Thursday, September 16, 2010
the invisibleness of invisibility
Here it is Friday and my goal was to post every other day during the National Invisible Illness Week. So much to say... about what it causes my family, especially my husband to endure, the guilt that flickers in my brain at the drop of a piece of laundry - that I can't wash at the moment, the lack of social life... If not for art and writing, I think I would be, well, a mess.
I did have a few hours this past week, after having been in a major flare for nearly two months, of self pity. Or, is it grief? When something of value ends, be it a life, dream, career, there is a natural cycle of denial, anger, bargaining, depression, acceptance (Kubler-Ross model). But when it doesn't end once but loss is felt over and over again? Though not in order, I do reruns now and again.
It is autumn, a season I love but one that, second only to spring, triggers more flares with each dip of the barometric roller coaster. And, since Medicare doesn't pay for my meds, to the tune of $4000 per month I'm relying on prednisone - woohoo. The good news is that I've begun consulting a very wise and educated clinical herbalist - Andrew Bentley. He has a wealth of knowledge and experience; I've begun taking pure plant extracts, the natural version with the anti-inflammatory properties I so desperately need. They will take longer to be fully effective, but side effects like lymphoma, no more red blood cells, etc. are not an issue.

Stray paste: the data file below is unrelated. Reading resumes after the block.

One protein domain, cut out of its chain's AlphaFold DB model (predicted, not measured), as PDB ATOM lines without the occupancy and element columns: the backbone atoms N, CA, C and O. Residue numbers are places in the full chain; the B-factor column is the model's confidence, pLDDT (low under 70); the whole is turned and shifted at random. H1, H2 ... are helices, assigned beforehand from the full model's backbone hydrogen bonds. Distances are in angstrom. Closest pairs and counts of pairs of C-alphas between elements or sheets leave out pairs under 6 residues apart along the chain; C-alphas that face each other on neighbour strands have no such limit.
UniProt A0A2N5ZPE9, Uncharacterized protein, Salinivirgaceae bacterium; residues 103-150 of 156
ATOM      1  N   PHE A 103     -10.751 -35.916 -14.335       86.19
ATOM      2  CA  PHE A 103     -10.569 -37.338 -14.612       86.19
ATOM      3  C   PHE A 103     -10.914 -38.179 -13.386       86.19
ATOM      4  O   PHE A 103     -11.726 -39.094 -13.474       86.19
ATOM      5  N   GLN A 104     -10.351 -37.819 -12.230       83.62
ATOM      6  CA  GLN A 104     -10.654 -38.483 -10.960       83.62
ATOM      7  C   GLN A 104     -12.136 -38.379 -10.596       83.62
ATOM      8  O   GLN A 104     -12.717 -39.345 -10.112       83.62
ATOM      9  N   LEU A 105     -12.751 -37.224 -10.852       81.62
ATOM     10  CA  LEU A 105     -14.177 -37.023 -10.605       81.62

So, in spite of spending too much time stationary, I am lucky! I have a good friend with Lyme's Disease and sides of fibromyalgia, anxiety and depression. She is a single mother and her daughter has also been whacked with the ICI stick. Doctors in Kentucky, or most of the ones I know, don't believe there is Lyme's in Kentucky, though I had it in 2004, before the onset of PsA. Like many other invisible illness, Lyme's often hides from traditional tests.
For every person like me, who knows exactly what I have and which battles to fight, there are dozens who are suffering with no answers. I have a wonderful book, Sick and Tired of Feeling Sick and Tired (Living with Invisible Chronic Illness) that is very validating and I highly recommend it to those with illness - or their families. Statistics show that half the population suffers from a form of chronic mental and physical illness, mostly invisible, which might be one reason there is a new edition of a book that was first published in 1994 and after ten printings has been updated with a host of invaluable info for, well, 1 of every 2 people:)